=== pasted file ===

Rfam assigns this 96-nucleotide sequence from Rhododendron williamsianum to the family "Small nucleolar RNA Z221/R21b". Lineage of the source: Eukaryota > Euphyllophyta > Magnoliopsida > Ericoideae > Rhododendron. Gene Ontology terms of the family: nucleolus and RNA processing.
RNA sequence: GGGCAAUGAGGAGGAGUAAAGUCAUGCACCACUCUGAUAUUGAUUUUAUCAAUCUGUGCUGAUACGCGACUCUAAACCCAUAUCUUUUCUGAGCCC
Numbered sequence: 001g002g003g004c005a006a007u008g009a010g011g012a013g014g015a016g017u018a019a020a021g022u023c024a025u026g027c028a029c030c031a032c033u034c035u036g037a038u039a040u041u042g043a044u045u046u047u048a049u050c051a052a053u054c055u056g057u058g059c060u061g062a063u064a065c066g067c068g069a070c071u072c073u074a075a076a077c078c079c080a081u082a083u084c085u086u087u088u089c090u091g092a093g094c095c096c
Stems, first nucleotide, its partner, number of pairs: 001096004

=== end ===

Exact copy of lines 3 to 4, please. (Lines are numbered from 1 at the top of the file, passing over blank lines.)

Numbered sequence: 001g002g003g004c005a006a007u008g009a010g011g012a013g014g015a016g017u018a019a020a021g022u023c024a025u026g027c028a029c030c031a032c033u034c035u036g037a038u039a040u041u042g043a044u045u046u047u048a049u050c051a052a053u054c055u056g057u058g059c060u061g062a063u064a065c066g067c068g069a070c071u072c073u074a075a076a077c078c079c080a081u082a083u084c085u086u087u088u089c090u091g092a093g094c095c096c
Stems, first nucleotide, its partner, number of pairs: 001096004